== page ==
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Bette Gordon’s Variety Brings A Progressive Feminist Lens To The Erotic Thriller

There is intrusiveness to the observational nature of the cinematic art form that creates voyeurs of us all. To watch a movie is to observe. To observe a world reflected at us through a specific context that only cinema can provide, and possibly even helping put our world in context through the specificity of its lens. To observe people move through the space created by the lens, mapped out by directors and cinematographers as they deliberately plan ways in which to allow us to view their obsessions. What movies do is they create worlds for us to observe, but that observation does not always feel welcomed. Hitchcock knew the power of the manipulative filmmaker, showing us rabbit holes worth diving into before slowly turning the camera on us and forcing us to confront our deep deranged impulses. In 1983,  Bette Gordon created her own voyeuristic noir, Variety,  that plays to the Hitchcock tradition while updating the setting to the New York of Scorsese and Ferrara, meshing classical ideas with an updated sensibility and perspective. 

Christine (Sandy McLeod), a down on her luck writer, takes a job selling tickets at a pornographic movie theatre named Variety. Throughout the film, she wanders inside and becomes infatuated with the screen’s images, infiltrating a very male-dominated space with her subjective female gaze. We begin to see the sexual porn fantasy spliced through a female lens, confronting this isolationist male space with her own gaze upon a screen. It feels like she is trespassing. Thrilling and taboo.


She begins writing these porn scenes in her head and retelling them through monologues to her sort-of boyfriend (played by Will Patton), which further isolates her from him. Inside a car, with a still camera in the backseat, she begins speaking this explicitly sexual monologue, and as the stillness wraps around the screen with Christine’s voice acts as the narrator, stumbling with words, trying to perfect the language as it leaves her lips. He asks her why she is doing this. She replies that she is telling him about her life. Another time at a pinball machine, as his stiff body mashes buttons and we listen to the machine make the beeping noises that only a pinball machine could make, acting as the soundtrack to another monologue. This time the words flow out as if they’ve been written down and practiced. He doesn’t say anything.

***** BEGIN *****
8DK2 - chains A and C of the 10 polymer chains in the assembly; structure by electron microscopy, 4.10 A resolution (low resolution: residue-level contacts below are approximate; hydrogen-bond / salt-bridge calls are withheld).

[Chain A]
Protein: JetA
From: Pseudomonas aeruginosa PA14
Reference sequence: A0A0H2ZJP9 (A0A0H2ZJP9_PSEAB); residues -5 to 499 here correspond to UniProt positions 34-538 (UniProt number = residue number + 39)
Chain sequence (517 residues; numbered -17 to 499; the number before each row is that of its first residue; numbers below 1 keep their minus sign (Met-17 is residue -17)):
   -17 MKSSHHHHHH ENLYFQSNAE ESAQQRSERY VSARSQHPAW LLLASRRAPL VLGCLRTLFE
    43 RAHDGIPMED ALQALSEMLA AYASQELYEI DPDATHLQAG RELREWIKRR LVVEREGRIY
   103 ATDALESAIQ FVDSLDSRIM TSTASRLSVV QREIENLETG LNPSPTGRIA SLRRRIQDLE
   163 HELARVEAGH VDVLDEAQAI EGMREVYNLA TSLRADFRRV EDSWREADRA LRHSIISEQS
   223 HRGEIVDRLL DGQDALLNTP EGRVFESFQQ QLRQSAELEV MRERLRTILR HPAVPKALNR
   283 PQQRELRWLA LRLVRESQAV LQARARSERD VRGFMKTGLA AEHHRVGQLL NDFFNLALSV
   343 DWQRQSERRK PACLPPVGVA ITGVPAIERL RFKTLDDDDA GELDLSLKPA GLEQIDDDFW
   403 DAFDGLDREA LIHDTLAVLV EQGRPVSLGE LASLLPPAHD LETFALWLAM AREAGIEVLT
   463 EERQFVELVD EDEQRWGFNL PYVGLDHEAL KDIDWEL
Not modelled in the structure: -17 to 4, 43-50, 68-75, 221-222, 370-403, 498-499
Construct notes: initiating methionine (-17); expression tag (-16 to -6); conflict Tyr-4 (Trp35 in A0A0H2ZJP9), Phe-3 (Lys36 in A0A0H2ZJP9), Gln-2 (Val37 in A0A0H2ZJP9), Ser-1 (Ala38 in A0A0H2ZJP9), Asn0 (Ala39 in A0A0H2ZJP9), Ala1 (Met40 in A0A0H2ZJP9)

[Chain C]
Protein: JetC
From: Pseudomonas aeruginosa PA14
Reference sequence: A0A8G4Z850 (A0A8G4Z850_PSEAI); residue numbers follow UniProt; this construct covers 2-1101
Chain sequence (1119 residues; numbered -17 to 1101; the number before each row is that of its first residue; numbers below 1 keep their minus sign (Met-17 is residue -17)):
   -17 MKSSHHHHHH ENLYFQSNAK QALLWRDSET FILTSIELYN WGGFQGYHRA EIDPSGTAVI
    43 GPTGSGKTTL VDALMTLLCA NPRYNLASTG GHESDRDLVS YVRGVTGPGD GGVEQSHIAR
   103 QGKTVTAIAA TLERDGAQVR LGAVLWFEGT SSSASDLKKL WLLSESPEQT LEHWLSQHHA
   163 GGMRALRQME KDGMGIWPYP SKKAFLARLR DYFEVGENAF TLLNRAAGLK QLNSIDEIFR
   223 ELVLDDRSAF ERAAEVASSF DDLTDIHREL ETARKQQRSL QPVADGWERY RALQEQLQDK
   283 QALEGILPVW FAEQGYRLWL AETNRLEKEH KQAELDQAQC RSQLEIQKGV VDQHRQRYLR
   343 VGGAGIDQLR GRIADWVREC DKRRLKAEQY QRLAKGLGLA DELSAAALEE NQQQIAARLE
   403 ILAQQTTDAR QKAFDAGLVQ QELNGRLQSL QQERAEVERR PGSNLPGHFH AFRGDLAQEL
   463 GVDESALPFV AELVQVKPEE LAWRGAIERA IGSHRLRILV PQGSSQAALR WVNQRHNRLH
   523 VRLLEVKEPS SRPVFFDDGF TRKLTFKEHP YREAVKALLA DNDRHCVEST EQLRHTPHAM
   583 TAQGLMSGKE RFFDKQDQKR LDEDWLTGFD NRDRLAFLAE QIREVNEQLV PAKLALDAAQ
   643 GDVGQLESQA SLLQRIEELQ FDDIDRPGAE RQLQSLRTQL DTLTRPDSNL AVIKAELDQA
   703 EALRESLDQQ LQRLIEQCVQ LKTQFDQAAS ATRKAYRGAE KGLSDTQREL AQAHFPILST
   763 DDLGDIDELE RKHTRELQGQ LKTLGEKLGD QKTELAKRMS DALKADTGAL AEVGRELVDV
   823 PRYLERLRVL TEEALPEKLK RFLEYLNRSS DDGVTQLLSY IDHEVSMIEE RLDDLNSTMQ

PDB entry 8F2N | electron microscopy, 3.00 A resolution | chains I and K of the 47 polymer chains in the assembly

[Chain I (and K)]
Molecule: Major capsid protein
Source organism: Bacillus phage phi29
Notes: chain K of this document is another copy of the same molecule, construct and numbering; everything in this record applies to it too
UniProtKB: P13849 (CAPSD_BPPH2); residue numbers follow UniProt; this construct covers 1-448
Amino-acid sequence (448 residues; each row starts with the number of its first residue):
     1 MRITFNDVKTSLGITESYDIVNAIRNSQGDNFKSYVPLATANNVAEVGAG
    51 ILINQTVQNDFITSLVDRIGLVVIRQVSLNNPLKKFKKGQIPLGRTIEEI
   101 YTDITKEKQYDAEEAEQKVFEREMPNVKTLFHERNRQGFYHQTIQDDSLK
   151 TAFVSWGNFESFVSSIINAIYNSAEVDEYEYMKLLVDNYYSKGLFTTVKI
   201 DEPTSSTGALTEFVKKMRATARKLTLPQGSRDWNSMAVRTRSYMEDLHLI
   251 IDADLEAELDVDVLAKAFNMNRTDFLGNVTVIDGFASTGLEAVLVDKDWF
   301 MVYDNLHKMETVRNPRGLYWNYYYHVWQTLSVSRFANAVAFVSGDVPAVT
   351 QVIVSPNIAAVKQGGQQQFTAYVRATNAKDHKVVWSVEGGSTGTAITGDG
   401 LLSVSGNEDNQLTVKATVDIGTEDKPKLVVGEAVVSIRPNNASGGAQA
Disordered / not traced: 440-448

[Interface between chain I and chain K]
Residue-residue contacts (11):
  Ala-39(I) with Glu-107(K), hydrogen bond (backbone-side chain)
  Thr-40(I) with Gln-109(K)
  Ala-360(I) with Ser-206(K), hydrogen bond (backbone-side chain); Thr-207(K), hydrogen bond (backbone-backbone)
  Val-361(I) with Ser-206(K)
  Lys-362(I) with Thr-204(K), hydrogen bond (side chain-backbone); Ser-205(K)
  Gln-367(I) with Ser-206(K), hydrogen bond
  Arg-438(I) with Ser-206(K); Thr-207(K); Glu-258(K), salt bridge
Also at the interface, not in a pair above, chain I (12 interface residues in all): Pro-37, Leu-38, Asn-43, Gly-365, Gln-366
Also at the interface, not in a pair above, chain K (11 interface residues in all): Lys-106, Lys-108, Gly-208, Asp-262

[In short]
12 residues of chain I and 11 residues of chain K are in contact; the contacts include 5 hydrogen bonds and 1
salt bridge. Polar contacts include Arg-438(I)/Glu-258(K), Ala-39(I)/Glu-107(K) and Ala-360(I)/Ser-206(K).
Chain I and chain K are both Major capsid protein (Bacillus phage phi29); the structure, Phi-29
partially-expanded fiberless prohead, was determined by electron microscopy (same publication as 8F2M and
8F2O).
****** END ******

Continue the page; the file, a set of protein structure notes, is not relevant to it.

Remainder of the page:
Christine becomes infatuated with this middle-aged businessman named Louie (Richard M. Davidson), who frequents the theatre. He takes her out to a Yankee game and has to leave early. She impulsively tails him. Louie shakes a couple of hands and meets some people, and she begins to suspect him of being in the mob. However, what’s fascinating about the movie is that Louie, as a character, has no real definition beyond the impression of him seen through Christine’s eyes. We are viewing a woman’s burgeoning fascination, and we are watching these observations merge with her awakening sexuality through pornography until Louie just becomes an empty street draped in shadow, not given an ending because he does not earn one. He fails to exist beyond the totality of the movie screen, while Christine’s journey is the one that will imprint itself into our collective memory.